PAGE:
patent-predictive-analyticsThere is a reason “predictive analytics” has become one of the top buzzwords in tech—everyone from Uber to Facebook utilizes these advanced statistical techniques to understand their users and drive strategic decision making. With companies collecting more information than ever before, they need to have processes in place to be able to understand and draw insights from the data they collect. Enter predictive analytics, which leverages algorithms, machine learning and data mining techniques to identify patterns in order to predict future outcomes.

Lawyers are beginning to take notice of this trend, using predictive analytics to gain insight into e-discovery, create better contracts, predict litigation outcomes and manage risk. Predictive analytics also has the potential to be disruptive for patent prosecution practice, providing patent attorneys with the ability to pursue applications that have a high likelihood of issuing, reduce money spent on office actions, see and understand the prosecution history of specific examiners, and compare the performance of outside firms and in-house counsel.

Know in Advance if a Patent Will Issue

Patent prosecutors can use predictive analytics to determine the likelihood of their patent issuing very early on in the examination process. By viewing statistics on matters like examiner allowance rates, examination timelines, the number of pending RCEs and art units, patent attorneys can get a comprehensive view of whether a patent application is likely to issue. Attorneys can use this insight to develop successful prosecution strategies and to wisely allocate their time and resources.

Use Examiner Averages to Reduce Prosecution Expenses

Predictive analytics can also be used to help patent attorneys reduce the number of office actions they receive, in turn reducing prosecution expenses. Attorneys can see how their methodology stacks up by comparing their prosecution history to examiner averages. For example, if the average number of office actions before allowance for a particular examiner is two, and an attorney has received six office actions while prosecuting an application, the attorney might use that metric to determine whether it is worth the time and money to continue to prosecute that application.

On a broader scale, examiner averages can be viewed in the aggregate to help patent attorneys determine over time whether they are consistently overspending on office actions. Attorneys can use this information to revise prosecution practices to promote efficiency and cost-effectiveness.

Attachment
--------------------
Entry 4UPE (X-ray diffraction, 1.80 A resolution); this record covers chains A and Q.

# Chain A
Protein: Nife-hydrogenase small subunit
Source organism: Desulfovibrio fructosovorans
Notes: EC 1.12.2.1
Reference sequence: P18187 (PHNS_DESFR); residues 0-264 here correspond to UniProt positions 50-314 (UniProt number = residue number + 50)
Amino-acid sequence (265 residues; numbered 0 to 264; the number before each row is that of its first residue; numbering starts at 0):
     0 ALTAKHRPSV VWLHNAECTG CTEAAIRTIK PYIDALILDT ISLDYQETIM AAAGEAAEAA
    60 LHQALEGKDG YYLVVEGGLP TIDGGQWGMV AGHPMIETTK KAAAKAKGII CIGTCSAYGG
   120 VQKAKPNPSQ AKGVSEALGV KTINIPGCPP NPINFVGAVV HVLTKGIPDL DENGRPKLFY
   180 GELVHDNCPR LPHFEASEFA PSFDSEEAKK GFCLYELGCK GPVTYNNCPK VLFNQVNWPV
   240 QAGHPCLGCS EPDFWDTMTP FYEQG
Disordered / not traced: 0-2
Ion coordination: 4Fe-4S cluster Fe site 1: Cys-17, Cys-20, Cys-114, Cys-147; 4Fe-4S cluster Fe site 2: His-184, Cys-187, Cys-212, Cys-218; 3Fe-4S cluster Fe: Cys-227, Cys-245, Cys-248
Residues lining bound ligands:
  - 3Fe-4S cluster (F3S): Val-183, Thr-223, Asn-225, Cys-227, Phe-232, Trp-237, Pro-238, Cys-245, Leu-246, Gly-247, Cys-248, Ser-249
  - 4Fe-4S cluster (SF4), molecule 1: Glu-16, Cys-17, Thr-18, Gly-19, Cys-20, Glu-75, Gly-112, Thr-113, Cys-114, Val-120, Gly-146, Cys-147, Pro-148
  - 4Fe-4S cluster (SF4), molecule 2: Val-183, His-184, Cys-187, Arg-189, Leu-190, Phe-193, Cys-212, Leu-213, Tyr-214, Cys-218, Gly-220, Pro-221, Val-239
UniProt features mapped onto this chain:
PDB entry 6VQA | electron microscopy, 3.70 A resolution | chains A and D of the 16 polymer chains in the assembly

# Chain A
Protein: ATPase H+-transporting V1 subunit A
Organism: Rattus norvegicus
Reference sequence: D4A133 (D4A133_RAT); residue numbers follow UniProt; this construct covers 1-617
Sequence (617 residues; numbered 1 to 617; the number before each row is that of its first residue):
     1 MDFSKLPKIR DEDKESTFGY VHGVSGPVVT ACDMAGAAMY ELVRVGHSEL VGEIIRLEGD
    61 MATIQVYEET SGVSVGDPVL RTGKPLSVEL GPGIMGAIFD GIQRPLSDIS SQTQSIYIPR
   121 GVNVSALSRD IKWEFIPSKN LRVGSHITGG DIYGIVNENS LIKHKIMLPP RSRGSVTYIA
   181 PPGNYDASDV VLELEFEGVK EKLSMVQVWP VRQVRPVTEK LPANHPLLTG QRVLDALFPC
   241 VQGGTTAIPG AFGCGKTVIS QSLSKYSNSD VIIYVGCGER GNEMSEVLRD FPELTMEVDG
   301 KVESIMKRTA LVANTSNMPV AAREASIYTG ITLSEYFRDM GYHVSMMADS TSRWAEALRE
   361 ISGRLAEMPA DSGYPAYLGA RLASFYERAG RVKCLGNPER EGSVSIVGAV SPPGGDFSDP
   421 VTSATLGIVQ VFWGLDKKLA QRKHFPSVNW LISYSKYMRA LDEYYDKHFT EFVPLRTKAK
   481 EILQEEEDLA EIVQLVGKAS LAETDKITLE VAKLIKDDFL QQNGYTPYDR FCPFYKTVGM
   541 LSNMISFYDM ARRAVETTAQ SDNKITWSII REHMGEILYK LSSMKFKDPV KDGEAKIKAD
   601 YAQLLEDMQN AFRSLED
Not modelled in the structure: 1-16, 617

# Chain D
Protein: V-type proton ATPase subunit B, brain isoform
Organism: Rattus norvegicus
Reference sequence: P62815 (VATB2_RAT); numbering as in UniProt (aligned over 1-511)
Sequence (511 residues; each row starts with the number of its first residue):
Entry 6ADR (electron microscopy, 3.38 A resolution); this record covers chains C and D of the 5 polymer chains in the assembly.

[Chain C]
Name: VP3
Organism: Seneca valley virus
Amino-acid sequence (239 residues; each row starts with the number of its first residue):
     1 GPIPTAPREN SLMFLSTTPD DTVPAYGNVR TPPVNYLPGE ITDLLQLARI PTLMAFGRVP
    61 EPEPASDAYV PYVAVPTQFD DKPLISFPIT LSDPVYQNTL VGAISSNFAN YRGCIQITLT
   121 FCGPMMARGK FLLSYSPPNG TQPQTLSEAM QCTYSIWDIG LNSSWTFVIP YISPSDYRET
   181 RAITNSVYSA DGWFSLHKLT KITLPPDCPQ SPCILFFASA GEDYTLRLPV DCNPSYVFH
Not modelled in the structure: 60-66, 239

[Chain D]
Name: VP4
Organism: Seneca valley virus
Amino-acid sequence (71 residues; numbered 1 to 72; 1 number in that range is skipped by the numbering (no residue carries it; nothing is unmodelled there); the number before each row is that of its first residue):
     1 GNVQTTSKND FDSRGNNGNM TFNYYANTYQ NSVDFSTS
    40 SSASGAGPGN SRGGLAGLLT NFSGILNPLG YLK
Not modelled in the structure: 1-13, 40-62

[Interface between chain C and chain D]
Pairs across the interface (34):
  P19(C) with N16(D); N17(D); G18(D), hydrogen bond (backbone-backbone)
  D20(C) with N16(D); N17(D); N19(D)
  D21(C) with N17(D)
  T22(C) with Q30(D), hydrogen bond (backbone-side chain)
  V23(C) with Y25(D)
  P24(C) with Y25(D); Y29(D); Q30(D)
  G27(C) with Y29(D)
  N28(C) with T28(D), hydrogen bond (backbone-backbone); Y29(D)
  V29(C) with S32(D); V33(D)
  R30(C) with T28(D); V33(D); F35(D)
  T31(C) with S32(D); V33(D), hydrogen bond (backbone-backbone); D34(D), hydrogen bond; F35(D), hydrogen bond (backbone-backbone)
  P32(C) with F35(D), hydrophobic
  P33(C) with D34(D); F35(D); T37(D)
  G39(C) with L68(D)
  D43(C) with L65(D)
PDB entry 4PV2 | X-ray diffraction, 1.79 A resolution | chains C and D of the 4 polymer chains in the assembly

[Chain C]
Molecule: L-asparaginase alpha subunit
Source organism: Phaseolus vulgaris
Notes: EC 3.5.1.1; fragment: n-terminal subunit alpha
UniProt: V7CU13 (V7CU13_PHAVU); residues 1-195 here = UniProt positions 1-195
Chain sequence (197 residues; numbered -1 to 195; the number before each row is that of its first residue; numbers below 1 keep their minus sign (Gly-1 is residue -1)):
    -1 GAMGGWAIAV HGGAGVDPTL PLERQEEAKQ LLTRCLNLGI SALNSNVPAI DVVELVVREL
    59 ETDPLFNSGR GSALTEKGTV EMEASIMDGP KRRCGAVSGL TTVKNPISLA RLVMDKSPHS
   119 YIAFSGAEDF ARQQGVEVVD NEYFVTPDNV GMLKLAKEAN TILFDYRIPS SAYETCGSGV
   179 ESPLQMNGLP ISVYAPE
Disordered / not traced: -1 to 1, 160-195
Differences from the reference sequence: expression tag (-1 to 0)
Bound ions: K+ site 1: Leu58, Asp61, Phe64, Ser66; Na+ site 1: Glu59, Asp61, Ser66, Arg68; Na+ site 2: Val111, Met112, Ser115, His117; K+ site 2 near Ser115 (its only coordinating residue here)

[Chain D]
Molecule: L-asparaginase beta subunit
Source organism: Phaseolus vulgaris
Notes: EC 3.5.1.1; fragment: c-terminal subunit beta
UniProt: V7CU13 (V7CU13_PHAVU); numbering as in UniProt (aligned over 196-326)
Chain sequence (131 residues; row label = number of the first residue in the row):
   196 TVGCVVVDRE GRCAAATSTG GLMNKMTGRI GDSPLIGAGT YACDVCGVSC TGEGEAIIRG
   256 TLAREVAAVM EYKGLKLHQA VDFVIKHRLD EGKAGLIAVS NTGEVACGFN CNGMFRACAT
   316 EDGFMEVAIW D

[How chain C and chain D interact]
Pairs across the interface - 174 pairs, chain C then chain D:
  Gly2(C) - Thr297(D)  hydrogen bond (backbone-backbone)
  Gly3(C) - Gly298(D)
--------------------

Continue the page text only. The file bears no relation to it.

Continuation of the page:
Use an Examiner’s Prosecution History to Predict Future Actions

Additionally, patent attorneys can use predictive analytics to analyze an examiner’s prosecution history and predict how that examiner will treat future patent applications. Statistics such as examiner allowance rates, art unit allowance rates and the average number of office actions before allowance can be used to help inform the preparation of patent applications and the development of prosecution strategies. For example, learning the allowance rate following an interview for a particular examiner can help attorneys determine whether scheduling an examiner interview is the best course of action for a pending application.

Compare the Performance of Firms and In-House Counsel

Predictive analytics can help lawyers compare the prosecution performance of different firms to see which might be the best fit for prosecuting a specific application or applications for a particular art unit. Metrics on firm performance can also be compared to in-house prosecution performance, assisting in-house counsel in determining the most effective and efficient course of action for prosecution.

Incorporate Predictive Analytics into Your Patent Practice

Products like LexisNexis PatentAdvisor® can help patent prosecutors harness the power of predictive analytics. PatentAdvisor offers attorneys a suite of analytics tools that can improve prosecution efficiency, simplify portfolio management, identify at-risk patents and streamline prosecution strategy.